Ontario is officially the first province to tackle pay transparency.
The province announced on Tuesday that it will be introducing pay transparency legislation as part of a strategy to advance women’s economic empowerment in the workplace.
Unveiled by Premier Kathleen Wynne, Then Now Next: Ontario’s Strategy for Women’s Economic Empowerment includes the introduction of legislation to increase pay transparency by requiring certain employers to track and publish information about compensation in their organizations.
According to the province, the “multifaceted strategy will help remove long-standing barriers that have kept women from benefiting equally in Ontario’s rapidly changing economy.”
“It’s been more than 30 years since Ontario first passed pay equity legislation, but we are still working to close the gap. It’s time for change,” Wynne said in a statement. “Then Now Next: Ontario’s Strategy for Women’s Economic Empowerment shines a spotlight on compensation and improves conditions for everyone in Ontario applying for a job. Thanks to this first-of-its-kind strategy, we’re building a fairer, more dynamic, forward-thinking and prosperous Ontario – for everyone.”
If passed, the legislation introduced today would help ensure compensation is based on a job’s requirements and the candidate’s qualifications.
Specifically, the Government of Ontario outlined that it would:
- Require all publicly advertised job postings to include a salary rate or range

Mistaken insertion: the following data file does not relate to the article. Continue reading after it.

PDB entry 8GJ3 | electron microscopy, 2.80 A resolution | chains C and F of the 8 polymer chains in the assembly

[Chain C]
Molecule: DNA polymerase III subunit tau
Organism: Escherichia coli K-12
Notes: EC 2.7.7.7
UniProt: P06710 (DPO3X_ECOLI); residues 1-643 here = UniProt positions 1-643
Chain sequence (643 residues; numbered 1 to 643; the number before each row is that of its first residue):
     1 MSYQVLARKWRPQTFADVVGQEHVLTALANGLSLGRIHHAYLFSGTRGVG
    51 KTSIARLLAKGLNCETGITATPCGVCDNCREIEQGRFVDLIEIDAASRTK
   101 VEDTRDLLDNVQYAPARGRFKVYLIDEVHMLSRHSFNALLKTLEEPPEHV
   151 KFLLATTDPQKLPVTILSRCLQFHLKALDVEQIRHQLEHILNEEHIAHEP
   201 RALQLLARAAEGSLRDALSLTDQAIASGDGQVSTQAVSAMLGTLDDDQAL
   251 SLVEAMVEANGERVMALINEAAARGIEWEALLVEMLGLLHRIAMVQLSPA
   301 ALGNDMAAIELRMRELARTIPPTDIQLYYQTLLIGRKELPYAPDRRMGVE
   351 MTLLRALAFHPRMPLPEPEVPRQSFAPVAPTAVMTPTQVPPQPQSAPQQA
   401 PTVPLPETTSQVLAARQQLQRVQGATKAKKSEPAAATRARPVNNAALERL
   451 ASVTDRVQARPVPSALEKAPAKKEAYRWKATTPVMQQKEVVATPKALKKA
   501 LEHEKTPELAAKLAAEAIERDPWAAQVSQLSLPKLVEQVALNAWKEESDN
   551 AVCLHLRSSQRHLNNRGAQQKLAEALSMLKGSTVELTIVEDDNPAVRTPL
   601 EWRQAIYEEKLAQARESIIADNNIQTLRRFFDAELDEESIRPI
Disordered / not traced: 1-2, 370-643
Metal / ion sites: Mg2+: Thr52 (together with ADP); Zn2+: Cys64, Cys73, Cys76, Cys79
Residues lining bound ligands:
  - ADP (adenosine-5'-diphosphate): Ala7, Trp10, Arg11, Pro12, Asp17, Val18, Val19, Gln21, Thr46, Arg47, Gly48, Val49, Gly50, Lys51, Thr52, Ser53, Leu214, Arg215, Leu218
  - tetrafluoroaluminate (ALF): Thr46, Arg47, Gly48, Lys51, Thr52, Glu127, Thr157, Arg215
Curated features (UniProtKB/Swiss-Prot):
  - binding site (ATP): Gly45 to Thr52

- Bar employers from asking a job candidate about their past compensation
- Prohibit reprisals against employees who discuss or disclose compensation
- Establish a framework to require larger employers to track and report compensation gaps based on gender and other diversity characteristics, to be determined through consultation.
The proposed legislation also includes up to $50 million in funding over three years.
The strategy would also advocate for further enhancements to parental benefit entitlements, reinforce measures to promote women in corporate leadership, and better support women entrepreneurs.
The gender wage gap in Ontario has remained stagnant for the last decade, with women earning around 30% less than men, according to the province. Improving gender equality in workplaces and society could add as much as $60 billion to Ontario’s GDP over the next decade.